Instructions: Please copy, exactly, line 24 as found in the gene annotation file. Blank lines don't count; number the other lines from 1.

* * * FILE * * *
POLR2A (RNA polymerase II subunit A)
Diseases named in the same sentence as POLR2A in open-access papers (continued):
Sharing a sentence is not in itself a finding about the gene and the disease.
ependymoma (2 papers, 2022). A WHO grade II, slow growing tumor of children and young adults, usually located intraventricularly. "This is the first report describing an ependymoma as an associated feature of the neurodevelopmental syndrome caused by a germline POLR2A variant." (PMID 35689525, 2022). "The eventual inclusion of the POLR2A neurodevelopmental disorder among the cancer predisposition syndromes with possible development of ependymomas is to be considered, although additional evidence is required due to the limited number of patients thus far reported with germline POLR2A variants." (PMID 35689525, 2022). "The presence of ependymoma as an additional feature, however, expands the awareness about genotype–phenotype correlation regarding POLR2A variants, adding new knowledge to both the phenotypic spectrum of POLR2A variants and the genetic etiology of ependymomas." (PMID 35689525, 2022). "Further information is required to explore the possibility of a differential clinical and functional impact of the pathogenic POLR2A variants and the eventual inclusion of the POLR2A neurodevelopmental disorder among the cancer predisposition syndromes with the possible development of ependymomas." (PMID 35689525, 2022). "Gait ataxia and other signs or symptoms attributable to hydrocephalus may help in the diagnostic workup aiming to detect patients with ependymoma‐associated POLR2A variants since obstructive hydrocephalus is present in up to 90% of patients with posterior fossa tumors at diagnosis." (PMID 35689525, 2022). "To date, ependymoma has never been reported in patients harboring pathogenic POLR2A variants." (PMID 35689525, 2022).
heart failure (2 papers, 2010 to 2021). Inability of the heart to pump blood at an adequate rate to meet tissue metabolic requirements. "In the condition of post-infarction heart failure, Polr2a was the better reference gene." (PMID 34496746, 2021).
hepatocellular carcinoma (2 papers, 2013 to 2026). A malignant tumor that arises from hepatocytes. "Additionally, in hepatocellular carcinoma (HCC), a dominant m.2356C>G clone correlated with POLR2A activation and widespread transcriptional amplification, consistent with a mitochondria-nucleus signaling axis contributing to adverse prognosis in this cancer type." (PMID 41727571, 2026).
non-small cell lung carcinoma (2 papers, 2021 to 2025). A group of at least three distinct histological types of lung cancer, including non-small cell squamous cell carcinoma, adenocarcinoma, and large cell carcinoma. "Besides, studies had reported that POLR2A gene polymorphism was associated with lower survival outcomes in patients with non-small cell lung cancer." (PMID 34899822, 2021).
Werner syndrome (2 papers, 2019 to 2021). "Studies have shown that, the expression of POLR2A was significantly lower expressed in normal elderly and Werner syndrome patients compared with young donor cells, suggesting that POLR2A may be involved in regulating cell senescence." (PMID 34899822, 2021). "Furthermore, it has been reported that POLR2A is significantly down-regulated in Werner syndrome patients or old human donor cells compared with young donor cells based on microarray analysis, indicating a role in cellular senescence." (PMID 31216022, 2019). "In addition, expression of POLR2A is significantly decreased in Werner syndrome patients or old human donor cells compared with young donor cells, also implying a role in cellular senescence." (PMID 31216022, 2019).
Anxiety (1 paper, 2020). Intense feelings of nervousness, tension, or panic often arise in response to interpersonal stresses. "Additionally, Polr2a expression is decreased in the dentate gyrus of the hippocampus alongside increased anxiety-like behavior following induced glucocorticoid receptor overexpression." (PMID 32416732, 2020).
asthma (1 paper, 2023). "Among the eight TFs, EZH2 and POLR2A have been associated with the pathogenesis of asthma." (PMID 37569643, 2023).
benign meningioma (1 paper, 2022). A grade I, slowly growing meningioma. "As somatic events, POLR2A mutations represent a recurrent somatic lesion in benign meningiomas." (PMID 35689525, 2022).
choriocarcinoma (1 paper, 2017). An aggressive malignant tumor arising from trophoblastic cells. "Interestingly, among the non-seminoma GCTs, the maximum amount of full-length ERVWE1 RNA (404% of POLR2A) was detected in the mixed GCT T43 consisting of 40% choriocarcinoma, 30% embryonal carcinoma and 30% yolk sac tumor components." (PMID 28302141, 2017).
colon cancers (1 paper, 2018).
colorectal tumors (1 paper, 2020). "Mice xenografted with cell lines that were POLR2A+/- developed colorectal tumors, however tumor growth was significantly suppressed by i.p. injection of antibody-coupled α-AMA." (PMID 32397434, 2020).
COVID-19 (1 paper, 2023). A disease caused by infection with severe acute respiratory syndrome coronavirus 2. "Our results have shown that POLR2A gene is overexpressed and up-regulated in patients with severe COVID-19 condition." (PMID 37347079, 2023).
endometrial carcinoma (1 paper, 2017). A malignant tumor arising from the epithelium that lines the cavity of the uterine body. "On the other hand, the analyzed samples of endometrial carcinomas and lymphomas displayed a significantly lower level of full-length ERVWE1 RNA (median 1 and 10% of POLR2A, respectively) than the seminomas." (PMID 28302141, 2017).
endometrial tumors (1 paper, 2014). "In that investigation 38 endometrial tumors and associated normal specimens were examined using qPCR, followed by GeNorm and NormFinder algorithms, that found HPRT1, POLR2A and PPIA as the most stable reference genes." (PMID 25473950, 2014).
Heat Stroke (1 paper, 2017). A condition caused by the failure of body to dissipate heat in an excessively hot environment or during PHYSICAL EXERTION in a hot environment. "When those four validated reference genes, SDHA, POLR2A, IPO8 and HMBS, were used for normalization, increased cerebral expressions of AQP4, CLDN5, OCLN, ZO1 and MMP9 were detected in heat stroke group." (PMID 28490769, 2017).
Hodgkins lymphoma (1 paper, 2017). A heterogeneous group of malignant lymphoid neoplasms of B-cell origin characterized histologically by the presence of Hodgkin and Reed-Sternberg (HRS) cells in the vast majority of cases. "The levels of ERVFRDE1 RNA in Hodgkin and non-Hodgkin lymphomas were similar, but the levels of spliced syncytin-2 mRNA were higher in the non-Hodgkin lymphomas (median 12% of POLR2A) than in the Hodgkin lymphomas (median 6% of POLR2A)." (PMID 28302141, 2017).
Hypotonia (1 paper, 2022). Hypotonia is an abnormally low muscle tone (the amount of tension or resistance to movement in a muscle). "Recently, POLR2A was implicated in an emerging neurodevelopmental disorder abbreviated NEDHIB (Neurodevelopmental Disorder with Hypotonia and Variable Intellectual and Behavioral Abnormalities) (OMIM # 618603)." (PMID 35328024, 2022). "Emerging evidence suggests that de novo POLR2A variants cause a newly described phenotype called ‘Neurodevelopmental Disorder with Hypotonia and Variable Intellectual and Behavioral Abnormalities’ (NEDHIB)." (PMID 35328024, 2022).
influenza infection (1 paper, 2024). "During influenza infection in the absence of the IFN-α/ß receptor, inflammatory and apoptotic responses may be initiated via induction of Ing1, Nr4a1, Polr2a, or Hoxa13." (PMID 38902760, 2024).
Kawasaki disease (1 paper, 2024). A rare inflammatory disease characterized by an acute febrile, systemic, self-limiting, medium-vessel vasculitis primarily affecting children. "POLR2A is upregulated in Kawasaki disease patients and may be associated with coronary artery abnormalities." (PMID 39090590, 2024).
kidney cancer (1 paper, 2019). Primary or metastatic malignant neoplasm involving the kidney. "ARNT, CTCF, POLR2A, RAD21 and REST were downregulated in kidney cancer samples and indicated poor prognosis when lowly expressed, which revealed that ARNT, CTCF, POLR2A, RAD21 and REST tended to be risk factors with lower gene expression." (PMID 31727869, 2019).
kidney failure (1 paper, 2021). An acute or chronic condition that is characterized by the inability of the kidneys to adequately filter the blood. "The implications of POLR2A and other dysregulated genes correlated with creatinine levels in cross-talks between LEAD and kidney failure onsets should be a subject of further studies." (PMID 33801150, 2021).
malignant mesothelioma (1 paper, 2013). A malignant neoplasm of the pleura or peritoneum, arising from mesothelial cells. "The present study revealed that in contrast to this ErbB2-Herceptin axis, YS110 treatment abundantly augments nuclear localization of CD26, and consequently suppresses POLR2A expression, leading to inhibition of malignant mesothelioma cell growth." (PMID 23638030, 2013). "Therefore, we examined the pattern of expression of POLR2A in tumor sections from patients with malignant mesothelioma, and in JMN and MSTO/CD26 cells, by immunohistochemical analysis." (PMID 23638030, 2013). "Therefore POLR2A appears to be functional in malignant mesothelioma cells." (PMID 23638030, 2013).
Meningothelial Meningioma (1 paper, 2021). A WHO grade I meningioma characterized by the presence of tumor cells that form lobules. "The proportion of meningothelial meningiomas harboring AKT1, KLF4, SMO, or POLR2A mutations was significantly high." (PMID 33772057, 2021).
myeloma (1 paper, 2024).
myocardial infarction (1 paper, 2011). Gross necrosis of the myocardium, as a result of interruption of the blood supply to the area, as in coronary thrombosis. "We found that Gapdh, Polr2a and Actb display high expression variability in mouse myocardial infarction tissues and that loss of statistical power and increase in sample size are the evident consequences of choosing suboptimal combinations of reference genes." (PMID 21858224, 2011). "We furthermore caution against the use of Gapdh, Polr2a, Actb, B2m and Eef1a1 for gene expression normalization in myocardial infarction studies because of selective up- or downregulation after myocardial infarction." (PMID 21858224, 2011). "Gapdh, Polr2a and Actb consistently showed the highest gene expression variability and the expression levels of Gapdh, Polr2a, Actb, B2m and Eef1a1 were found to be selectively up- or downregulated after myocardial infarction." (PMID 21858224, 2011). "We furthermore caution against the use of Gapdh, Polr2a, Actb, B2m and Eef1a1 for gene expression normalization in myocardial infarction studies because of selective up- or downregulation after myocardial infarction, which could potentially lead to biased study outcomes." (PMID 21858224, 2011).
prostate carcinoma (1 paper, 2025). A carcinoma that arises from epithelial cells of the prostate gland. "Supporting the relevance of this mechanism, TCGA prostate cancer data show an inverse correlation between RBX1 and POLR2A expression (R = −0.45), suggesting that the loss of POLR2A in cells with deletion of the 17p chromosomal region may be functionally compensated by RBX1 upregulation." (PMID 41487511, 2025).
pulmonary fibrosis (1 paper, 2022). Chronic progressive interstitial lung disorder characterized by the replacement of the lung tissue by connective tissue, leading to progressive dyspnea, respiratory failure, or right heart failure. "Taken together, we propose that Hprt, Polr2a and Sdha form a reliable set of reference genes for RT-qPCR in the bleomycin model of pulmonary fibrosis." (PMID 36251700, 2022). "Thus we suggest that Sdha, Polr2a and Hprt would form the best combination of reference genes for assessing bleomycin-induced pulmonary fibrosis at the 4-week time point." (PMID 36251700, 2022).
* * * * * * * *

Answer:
kidney failure (1 paper, 2021). An acute or chronic condition that is characterized by the inability of the kidneys to adequately filter the blood. "The implications of POLR2A and other dysregulated genes correlated with creatinine levels in cross-talks between LEAD and kidney failure onsets should be a subject of further studies." (PMID 33801150, 2021).